In flexion-extension only, the rigid instrumentation at L4–5 caused a 78% decrease in the segment's ROM when compared with the intact specimen. To compensate, it caused an increase in motion at adjacent levels L1–2 (45.6%) and L2–3 (23.2%) only. The placement of the dynamic construct at L3–4 decreased the operated level's ROM by 80.4% (similar stability as the fusion at L4–5), when compared with the intact specimen, and caused a significant increase in motion at all tested adjacent levels. In flexion-extension with a follower load, instrumentation at L4–5 affected only a subadjacent level, L5–sacrum (52.0%), while causing a reduction in motion at the operated level (L4–5, −76.4%). The dynamic construct caused a significant increase in motion at the adjacent levels T12–L1 (44.9%), L1–2 (57.3%), and L5–sacrum (83.9%), while motion at the operated level (L3–4) was reduced by 76.7%. In lateral bending, instrumentation at L4–5 increased motion at only T12–L1 (22.8%). The dynamic construct at L3–4 caused an increase in motion at T12–L1 (69.9%), L1–2 (59.4%), L2–3 (44.7%), and L5–sacrum (43.7%). In axial rotation, only the placement of the dynamic construct at L3–4 caused a significant increase in motion of the adjacent levels L2–3 (25.1%) and L5–sacrum (31.4%).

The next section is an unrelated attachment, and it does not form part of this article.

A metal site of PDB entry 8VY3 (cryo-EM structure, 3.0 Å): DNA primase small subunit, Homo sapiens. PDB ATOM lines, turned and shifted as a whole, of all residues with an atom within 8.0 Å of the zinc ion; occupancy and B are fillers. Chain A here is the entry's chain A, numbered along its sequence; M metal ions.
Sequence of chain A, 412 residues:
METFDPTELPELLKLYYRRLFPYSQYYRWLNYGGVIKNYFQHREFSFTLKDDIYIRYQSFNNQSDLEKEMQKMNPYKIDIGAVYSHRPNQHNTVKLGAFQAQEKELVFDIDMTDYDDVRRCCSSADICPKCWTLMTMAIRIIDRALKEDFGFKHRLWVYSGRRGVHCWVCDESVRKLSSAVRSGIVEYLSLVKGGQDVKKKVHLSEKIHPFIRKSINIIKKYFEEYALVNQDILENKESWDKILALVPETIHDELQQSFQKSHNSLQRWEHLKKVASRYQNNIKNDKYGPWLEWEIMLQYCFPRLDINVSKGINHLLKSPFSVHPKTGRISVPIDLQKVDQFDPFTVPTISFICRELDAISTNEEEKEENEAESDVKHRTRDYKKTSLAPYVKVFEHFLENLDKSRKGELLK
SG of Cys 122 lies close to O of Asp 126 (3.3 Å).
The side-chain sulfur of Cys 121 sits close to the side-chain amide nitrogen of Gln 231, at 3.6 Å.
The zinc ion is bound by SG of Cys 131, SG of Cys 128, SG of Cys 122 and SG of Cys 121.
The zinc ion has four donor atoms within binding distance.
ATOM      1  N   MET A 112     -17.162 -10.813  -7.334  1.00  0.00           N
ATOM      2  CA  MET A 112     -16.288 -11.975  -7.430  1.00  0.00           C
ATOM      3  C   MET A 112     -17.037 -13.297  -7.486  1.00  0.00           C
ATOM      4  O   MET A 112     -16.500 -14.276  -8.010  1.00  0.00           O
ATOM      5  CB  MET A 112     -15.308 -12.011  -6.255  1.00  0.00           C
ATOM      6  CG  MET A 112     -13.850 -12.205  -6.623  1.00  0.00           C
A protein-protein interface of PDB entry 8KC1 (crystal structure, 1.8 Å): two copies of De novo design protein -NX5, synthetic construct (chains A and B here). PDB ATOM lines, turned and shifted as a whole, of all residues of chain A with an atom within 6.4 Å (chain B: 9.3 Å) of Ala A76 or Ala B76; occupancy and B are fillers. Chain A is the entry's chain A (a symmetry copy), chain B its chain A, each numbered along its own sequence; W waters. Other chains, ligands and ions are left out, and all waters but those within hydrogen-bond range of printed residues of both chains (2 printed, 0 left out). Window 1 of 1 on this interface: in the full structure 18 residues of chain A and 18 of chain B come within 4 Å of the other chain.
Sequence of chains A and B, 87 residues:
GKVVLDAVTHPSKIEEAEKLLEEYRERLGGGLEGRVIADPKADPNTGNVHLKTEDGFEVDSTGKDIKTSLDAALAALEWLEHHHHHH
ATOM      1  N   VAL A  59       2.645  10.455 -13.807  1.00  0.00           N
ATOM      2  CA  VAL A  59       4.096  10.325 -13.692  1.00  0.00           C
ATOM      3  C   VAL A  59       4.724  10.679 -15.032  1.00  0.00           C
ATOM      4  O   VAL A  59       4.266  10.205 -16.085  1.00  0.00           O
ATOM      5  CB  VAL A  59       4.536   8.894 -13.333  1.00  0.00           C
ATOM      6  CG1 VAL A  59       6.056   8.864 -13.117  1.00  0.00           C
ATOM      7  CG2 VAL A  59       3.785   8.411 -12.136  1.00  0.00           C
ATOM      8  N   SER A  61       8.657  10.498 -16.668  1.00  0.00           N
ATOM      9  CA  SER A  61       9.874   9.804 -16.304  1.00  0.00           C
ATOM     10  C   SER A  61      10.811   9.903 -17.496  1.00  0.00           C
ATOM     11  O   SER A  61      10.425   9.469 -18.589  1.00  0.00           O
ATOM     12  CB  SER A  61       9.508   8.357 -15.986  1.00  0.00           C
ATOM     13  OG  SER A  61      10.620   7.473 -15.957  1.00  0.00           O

Conclusions

The dynamic stabilization system displayed stability characteristics similar to a solid, all-metal construct. Its addition of the supraadjacent level (L3–4) to the fusion (L4–5) did protect the adjacent level from excessive motion. However, it essentially transformed a 1-level lumbar fusion into a 2-level lumbar fusion, with exponential transfer of motion to the fewer remaining discs.

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Robert F. McLain, Iain Kalfas, Gordon R. Bell, John E. Tetzlaff, Helen J. Yoon and Maunak Rana

Object. Despite a history of safety and efficacy, spinal anesthesia is rarely used in lumbar surgery. Application of regional anesthetics is widely preferred for lower-extremity surgery, but general anesthesia is used almost exclusively in spine surgery, despite evidence that spinal anesthesia is as safe and may offer some advantages.

Methods. In this case-controlled study the authors analyzed outcomes obtained in 400 patients in whom either spinal anesthesia or general anesthesia was induced to perform a lumbar decompression. Patients were matched for anesthesia-related class, preoperative diagnosis, surgical procedure, and perioperative protocols. All aspects of surgery, recovery, postanesthesia care, and pain management were uniform irrespective of the anesthetic type. Case complexity was equivalent. An independent observer performed analysis of the data. Data from the intraoperative period through hospital discharge were collected and compared.